Firstly, 3HO people use the Sikh religion for commercial profit while in the process violating the Sikh code of conduct in many ways which I won’t go into detail here about but suffice it to say that Yogi Bhajan’s followers openly worship golden idols at their Gurdwaras and practice astrology which are strictly forbidden for Sikhs to engage in. The message I want to send to all unsuspecting spiritual seekers who are not aware of Yogi Bhajan’s frauds is that Yogi Bhajan’s followers stubbornly hold onto the image of Yogi Bhajan as a great Sikh leader and obey his word over the Sikh Reht Maryada (written Sikh code of conduct accepted by the vast majority of Sikhs throughout the world). Yogi Bhajan’s followers may do whatever they want but they should not use Sikh names like Singh, Kaur or Khalsa and misrepresent the Sikh religion.

    Secondly, New yoga students should be aware that Yogi Bhajan made-up most of the yoga asanas & meditations he taught. I refer you to a new academic study which showed conclusively that Yogi Bhajan lied about his so called “kundalini yoga lineage of great yoga teachers”: http://www.gurmukhyoga.com/forum/index.php?id=634
    Some, as myself, feel that these high energy tantric and kundalini asanas are in fact dangerous and cause psychotic episodes. I wrote an article on this subject which you might like to read at this link: http://www.sikharchives.com/?p=7690

    Thirdly, 3HO and Yogi Bhajan’s followers charge thousands of dollars for these tantric & kundalini yoga classes and teacher training which is like a pyramid scheme where the graduates eventually teach others to charge more money to more unsuspecting yoga students for instruction in yoga that again Yogi Bhajan fraudulently bills as being taken from some ancient sources but are really just calisthenics and heavy breathing which make one more susceptible to induction into the Bhajan group.


  4. I respect your desire to speak your opinions and was happy to publish them here, Gursant Singh. Every person has a right to their own path and belief system. What I have difficulty with is when others don’t show the same respect and try to push their beliefs as the “only” way or exclude others who don’t believe as they do. It can get tricky can’t it? Because you know the lies and deceit permeating 3HO you want to warn others and yet others within the organization are happy and choose not to believe the “reality” of what you know is true. Each person’s reality is self created.

    Religions and/or spiritual ideology are born from groups of people believing in the same ideas and joining their focus. It seems as if Yogi Bhajan brought together many people who chose to believe in his spin on Sikhism, yoga, etc.

    From my experience, I gained much from my time in the ashram but when I found myself questioning the validity of certain practices, I could move on and allow those still involved to find their way…either within it or moving on to something else. It’s an evolutionary thing in my eyes. I see no need to intervene in others chosen paths.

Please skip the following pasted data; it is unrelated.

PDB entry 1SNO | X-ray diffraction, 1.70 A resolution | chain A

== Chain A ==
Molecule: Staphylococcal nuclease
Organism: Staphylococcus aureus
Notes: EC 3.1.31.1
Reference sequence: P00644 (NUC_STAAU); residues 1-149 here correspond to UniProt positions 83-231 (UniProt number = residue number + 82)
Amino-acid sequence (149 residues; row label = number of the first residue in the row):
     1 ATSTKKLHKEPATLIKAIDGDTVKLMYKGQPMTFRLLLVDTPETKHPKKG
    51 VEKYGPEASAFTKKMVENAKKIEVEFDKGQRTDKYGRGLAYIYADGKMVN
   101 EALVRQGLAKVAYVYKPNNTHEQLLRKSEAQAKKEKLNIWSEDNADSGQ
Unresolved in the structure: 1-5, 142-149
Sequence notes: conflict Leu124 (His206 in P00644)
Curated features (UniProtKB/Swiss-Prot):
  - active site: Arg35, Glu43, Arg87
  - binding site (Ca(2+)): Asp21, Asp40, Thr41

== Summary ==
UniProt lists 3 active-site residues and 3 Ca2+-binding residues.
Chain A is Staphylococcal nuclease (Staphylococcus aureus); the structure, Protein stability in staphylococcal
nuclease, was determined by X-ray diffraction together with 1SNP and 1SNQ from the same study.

I have many extended family members still involved in 3HO. Some I have seen leave and others are very firmly and happily ensconced within the organization. I love and respect them all.


  5. Gayle, it’s so interesting to get some background on you and your spiritual journey. I knew you and I were like-minded regarding Buddhist principles. Now I understand a bit more about why. I’m always interested in what leads a person to their beliefs. Thank you so much for sharing.

    By the way, I absolutely agree that finding your own way (often after varying degrees of instruction) is the only way to travel a fulfilling spiritual journey. I have never ascribed to strict or formalized practices. I find they confine my spirit.


    • Hi Lorna…so nice to be sharing with you again. Yes, it’s been one interesting trip to say the least but hey it got me to where I am today and that’s the point…to keep moving forward…learning, growing. Now I find that I want to rely on my own sense of intuition that leads me in the “right” direction…for me. Finally!

      I like that you’ve come to that place too. No need for lots of rules and regulations. Feels free doesn’t it! Which I think is the whole point! 🙂


      • Yes, very free. Sometimes it’s confusing, but then you have the tools to look inside and explore the confusion. I find that when I do that, things clear up pretty fast!


        • Yes, I think both of us have learned some good tools to help us navigate our challenges more easily. I think many of us are prone to overcomplicating things and spirituality is no exception…we make things so much harder than they need to be. I’m all for simplicity and following my instincts…tuning in to those “gut” feelings that we so often ignore.


  6. Sara K.

     /  January 10, 2014

    Bodhirose, I found your blog through an internet site that is made up of people who have left the Yogi Bhajan group. I also have family who are in Sikh Dharma and have been since the early 1970s. I appreciate your reluctance to write anything critical about Yogi Bhajan and his group because of your family.

    However, because I found your blog unexpectedly it may be that others with family in Sikh Dharma will too and I would like to encourage them to look beyond what you’ve written here for some help. My family are deeply involved in this organization and I know from reading what you have put on your blog that you wish to avoid examining the details around the lawsuits, criminal activities, sexual abuse and outright fraud that have emerged both before and after Yogi Bhajan’s death.

    My personal experience with this involves watching my family endure arranged marriages and children sent away to Yogi Bhajan’s boarding school in India. The constant presence of Yogi Bhajan and his dictates even now that he is dead has distorted my family for over 40 years. The availability of information about Sikh Dharma and Yogi Bhajan that is available on the internet has been a transformative and positive way to undo some of the damage that this man and his so-called teachings have done. While it is too late for some of my family there is hope that the generation born into this group will escape thanks to access to the facts.